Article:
43 random blogging terms you really don’t need to know

43 random blogging terms you really don’t need to know

Personally, I despise people who obfuscate and inveigle with obscure language and acronyms.

You too?

In this article I will attempt to decode and demystify the crazy language surrounding blogging (somebody has to.)

After all, isn’t blogging just about writing great, helpful content that readers love to share?

I think so.

Let’s get into the list of blogging terms (feel free to skip the boring ones)…

A is for Apple

1. Absent – yup, that’s the business owner who’s ambitions exceed their abilities and haven’t learned to outsource. If that’s you, please read this article.

2. Alt tag – Ever wondered why an image shows up in a search? Good chance that’s because some smart cookie added Alt Tags to the image. In WordPress this is super easy (open Media, select the image and add).

I despise people who obfuscate and inveigle with obscure language and acronyms. Click To Tweet

3. Anchor post – this the dandy you wrote one late night, half way through a mellow bottle of Merlot, that – for some miraculous reason – attracted loads of attention (from other Merlot lovers maybe?). Tip: make sure you link to your anchor posts in future articles.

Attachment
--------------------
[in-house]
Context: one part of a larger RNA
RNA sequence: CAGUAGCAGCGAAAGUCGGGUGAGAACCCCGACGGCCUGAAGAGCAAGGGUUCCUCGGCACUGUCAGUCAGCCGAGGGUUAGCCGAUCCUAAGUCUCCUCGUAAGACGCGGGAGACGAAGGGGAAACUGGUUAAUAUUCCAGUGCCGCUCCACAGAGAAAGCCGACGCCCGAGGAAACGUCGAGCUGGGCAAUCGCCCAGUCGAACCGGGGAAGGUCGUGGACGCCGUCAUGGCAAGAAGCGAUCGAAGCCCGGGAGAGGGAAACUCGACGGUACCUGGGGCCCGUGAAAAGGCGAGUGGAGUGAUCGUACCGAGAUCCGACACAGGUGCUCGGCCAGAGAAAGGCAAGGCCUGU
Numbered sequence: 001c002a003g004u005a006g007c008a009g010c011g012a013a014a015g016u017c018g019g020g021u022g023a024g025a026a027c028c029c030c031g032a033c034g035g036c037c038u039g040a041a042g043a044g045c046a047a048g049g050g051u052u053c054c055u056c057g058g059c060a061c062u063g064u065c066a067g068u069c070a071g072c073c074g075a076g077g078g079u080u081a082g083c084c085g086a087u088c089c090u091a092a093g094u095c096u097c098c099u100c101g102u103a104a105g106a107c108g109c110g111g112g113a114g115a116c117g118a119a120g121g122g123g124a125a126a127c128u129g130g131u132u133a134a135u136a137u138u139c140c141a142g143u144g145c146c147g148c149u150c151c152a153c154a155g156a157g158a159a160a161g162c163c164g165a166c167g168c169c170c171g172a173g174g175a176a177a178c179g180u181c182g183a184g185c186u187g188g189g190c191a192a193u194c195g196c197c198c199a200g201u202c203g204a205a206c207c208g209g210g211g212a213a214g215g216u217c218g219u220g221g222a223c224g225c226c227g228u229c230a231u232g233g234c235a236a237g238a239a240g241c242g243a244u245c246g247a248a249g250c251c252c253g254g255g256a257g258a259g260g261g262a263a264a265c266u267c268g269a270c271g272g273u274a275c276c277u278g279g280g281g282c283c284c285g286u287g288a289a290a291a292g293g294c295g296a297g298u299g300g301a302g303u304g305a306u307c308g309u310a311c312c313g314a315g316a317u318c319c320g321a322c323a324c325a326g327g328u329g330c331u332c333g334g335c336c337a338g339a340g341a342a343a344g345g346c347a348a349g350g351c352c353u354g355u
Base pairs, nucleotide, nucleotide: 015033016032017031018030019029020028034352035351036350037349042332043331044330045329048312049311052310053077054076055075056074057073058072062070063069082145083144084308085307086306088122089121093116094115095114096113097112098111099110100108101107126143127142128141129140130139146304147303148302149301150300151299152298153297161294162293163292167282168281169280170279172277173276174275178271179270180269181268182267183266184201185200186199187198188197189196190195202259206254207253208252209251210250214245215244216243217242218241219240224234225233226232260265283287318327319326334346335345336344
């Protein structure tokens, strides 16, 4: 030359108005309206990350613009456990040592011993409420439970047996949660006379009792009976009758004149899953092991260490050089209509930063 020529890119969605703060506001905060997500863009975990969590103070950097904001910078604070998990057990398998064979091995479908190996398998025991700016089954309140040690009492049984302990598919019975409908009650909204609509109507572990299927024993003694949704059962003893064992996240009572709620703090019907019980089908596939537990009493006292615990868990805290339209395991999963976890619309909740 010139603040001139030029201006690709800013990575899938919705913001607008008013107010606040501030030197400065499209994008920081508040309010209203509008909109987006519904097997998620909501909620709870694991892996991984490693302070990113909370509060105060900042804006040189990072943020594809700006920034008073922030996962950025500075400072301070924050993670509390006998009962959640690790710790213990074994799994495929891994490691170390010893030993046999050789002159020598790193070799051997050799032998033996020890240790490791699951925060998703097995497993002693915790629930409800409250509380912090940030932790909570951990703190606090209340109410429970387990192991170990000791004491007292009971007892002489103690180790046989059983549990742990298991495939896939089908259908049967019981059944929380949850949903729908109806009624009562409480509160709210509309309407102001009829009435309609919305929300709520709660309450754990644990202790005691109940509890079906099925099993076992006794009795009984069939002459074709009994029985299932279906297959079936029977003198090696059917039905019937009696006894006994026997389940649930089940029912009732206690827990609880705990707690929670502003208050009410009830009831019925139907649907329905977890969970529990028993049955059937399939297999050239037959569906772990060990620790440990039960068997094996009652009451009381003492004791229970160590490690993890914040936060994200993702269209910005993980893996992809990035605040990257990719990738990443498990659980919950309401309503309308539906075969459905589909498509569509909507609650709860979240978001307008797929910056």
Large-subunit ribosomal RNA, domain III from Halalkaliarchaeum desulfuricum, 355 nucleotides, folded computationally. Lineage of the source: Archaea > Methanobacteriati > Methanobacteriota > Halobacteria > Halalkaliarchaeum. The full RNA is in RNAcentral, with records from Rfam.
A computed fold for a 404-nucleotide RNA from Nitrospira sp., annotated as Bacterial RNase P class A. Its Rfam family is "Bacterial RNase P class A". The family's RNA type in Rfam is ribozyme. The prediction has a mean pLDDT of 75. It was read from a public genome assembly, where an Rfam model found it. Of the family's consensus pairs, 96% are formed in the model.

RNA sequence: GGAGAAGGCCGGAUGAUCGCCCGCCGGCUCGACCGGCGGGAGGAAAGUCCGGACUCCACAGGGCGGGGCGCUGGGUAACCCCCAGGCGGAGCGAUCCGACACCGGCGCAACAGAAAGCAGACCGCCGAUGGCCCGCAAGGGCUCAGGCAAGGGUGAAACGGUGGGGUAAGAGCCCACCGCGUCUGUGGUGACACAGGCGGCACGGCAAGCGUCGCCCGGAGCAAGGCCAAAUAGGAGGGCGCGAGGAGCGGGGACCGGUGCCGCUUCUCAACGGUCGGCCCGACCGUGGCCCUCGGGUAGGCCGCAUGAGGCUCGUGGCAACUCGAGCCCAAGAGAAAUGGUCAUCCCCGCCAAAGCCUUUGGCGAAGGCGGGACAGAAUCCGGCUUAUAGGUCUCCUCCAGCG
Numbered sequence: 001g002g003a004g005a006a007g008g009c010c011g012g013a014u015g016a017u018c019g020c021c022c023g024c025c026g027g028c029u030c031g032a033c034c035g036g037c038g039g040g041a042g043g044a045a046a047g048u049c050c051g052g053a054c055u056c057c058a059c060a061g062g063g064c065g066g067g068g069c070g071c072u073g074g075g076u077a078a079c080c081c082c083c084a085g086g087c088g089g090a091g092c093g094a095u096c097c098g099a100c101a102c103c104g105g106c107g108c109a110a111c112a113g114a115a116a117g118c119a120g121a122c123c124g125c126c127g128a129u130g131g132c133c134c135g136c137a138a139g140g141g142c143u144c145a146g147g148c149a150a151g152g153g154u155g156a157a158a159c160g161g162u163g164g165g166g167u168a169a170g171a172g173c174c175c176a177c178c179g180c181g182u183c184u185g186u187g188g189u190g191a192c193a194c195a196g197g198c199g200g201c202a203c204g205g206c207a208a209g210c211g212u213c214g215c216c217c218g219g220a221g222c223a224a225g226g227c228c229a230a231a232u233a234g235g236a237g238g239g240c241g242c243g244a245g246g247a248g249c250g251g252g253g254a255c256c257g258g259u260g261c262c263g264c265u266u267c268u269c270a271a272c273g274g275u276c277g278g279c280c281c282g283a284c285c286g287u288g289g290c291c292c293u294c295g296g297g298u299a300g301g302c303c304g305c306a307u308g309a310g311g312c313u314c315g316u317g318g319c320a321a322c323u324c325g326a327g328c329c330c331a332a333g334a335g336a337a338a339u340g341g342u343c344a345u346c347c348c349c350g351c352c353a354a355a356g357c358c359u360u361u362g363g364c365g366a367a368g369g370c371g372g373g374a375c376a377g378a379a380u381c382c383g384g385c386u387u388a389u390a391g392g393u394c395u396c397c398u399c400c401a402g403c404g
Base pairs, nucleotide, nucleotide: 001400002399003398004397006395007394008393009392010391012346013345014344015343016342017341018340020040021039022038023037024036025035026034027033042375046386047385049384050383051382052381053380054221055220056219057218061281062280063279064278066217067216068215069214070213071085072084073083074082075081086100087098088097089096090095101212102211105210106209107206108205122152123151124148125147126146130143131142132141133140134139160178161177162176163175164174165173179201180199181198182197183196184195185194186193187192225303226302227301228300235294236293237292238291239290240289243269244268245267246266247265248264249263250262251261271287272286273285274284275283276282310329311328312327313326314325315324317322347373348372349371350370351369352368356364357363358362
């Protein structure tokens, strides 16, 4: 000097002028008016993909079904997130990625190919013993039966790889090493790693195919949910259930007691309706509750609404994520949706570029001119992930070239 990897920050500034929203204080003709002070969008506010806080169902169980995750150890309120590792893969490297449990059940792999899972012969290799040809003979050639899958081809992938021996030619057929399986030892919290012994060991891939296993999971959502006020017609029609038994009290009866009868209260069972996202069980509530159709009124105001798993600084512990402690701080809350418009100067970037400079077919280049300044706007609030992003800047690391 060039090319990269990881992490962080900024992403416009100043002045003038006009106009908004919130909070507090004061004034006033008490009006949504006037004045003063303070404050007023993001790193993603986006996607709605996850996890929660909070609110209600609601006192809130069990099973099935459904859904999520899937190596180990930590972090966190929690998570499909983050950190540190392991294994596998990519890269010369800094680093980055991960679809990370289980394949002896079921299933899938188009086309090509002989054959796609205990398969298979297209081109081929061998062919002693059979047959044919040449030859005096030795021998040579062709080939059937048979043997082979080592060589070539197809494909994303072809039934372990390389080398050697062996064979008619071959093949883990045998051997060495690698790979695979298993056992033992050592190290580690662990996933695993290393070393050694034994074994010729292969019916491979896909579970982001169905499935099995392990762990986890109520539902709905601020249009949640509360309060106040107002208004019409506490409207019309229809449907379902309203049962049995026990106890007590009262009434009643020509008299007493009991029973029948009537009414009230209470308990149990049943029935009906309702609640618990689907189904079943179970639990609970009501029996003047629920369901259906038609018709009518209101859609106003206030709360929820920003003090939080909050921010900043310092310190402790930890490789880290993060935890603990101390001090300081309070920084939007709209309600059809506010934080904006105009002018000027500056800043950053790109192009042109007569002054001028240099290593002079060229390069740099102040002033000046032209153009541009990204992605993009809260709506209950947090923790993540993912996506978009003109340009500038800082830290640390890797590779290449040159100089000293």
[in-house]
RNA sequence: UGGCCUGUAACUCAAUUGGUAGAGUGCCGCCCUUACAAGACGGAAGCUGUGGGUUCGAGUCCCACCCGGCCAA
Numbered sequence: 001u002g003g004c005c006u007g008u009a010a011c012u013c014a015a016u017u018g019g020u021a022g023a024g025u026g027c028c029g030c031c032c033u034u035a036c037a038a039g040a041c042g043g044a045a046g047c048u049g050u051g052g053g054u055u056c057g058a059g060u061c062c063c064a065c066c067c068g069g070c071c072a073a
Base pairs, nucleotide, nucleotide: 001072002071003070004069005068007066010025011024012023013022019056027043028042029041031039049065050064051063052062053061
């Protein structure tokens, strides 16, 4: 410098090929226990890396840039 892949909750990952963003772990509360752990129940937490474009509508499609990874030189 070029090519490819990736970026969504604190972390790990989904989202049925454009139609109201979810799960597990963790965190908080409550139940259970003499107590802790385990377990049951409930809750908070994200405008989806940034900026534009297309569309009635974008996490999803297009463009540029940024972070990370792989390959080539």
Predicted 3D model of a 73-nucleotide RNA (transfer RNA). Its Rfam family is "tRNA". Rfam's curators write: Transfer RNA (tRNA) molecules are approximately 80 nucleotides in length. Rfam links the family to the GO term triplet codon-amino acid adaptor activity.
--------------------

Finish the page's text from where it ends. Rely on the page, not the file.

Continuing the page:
4. Anchor text – these are the neat blue links inside one blog post that link to another page. According to SEO gurus at ahrefs “Google uses external anchor text to help understand what your page is about and also, for which keywords it should rank.” So they are 1) important to create 2) super important to get your post found.

5. Article – Easy one – this is task you wrote on your To-Do list last Thursday. And again Friday. Oh, yeah, and on Monday, Tuesday, Wednesday. Oh, damn it! Get writing!

6. Author – Duh.

7. Avatar – This is the person you should have created a perfect description of because you went to that very expensive conference, got SO inspired by the speaker and on the flight home thought “I really need an Avatar!” It’s not complicated: Who is your ideal customer? That’s your avatar.

B is for Boy (okay, okay, it’s also for Blog…and Blogging Terms)

8. Backlink – a link that points to one page, from another page. For example, you can link from your “About” page to a “revenue” page.

9. Blog – A Blog is a gift for the world and for you. Your blog gives you license to write massively irreverent (and occasionally super, super looooong posts) like Tim Urban about whatever got your interest the last time you headed to your local coffee shop. Or to go deep into research, like Maria Popova (7 million readers, thank you very much), or launch an empire like Tim Ferriss (who never returns emails, just saying.)

10. Blogger or Blogging – a person who thinks blogging is a business, when really blogging is a way to make business!